Pollution fighting robo-fish at Science Museum

14 July 2010

Computer Science and Electronic Engineering, School of

Robotic fish that could soon be detecting water pollution

Robotic fish could soon be tracking down pollution in our seas. The three year research project SHOAL lead by Luke Speller, Senior Research Scientist at BMT Group Ltd, aims to provide a new solution to detecting pollution. SHOAL uses robotic fish equipped with the latest chemical sensors and artificial intelligence.
The robotic fish will soon be undergoing sea trials to test their ability to monitor pollution. The robo-fish could soon be helping to improve the marine environment enabling constant, instant monitoring of pollution levels.
The fish, built by Professor Huosheng Hu of the University of Essex and his robotics team at the School of Computer Science and Electronic Engineering, are currently being exhibited in the Science Museum’s new Antenna Gallery, where visitors can view the unique and innovative project.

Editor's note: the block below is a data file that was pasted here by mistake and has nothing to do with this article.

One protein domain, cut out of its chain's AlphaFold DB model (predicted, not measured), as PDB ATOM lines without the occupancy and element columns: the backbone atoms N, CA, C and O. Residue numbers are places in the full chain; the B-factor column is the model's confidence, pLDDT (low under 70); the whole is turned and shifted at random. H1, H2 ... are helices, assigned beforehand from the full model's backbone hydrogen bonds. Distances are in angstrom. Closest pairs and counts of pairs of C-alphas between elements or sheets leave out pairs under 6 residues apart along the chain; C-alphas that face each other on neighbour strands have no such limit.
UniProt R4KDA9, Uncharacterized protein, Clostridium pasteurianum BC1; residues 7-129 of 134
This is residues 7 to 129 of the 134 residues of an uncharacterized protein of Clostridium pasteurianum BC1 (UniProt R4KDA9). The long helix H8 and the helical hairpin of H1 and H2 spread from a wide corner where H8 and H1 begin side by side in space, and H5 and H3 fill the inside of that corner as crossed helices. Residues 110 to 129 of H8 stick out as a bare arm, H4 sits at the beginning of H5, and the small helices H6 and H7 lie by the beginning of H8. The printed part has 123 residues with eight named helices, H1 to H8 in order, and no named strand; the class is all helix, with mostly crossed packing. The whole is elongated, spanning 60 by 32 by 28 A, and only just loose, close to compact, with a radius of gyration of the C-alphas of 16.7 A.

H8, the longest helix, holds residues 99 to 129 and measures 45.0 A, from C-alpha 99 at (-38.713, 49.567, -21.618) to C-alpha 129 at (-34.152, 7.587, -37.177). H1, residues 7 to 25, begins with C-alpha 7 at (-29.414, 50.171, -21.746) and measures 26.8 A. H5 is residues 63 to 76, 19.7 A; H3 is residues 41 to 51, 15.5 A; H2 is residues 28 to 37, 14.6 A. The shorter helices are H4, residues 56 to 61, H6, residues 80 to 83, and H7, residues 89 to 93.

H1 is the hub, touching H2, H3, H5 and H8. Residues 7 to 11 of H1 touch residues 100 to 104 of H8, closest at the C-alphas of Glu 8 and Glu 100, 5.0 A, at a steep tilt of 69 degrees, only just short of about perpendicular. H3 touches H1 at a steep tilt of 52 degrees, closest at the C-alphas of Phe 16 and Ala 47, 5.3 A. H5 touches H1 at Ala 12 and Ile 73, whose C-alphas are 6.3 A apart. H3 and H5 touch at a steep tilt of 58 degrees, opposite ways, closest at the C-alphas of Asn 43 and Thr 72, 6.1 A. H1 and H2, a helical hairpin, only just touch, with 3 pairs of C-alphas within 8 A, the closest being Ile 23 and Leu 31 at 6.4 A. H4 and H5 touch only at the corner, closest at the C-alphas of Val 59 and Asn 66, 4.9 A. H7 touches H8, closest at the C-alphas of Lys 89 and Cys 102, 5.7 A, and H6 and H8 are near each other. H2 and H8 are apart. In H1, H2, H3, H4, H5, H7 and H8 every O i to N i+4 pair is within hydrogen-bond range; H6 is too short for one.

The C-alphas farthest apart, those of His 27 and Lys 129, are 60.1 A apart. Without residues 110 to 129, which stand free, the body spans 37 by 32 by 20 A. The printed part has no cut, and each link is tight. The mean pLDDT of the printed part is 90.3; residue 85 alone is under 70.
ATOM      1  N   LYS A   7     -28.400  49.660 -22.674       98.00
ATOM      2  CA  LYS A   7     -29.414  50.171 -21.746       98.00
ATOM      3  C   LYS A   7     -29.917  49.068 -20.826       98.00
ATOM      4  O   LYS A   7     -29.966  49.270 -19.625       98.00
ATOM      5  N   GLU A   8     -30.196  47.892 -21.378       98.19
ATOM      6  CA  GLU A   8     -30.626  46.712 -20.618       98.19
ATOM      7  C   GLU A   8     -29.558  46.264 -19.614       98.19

The fish are designed to be far more efficient than current methods of monitoring pollution, such as sending divers to collect water samples. Professor Hu commented: “The robotic fish have been designed to mimic the natural movements of real fish…  We want these robots to be able to swim for as long as possible before their batteries need recharging, so efficiency is vital.”
For more information about the project visit the SHOAL website or for details of the Science Museum exhibition visit the new Antenna website.
 

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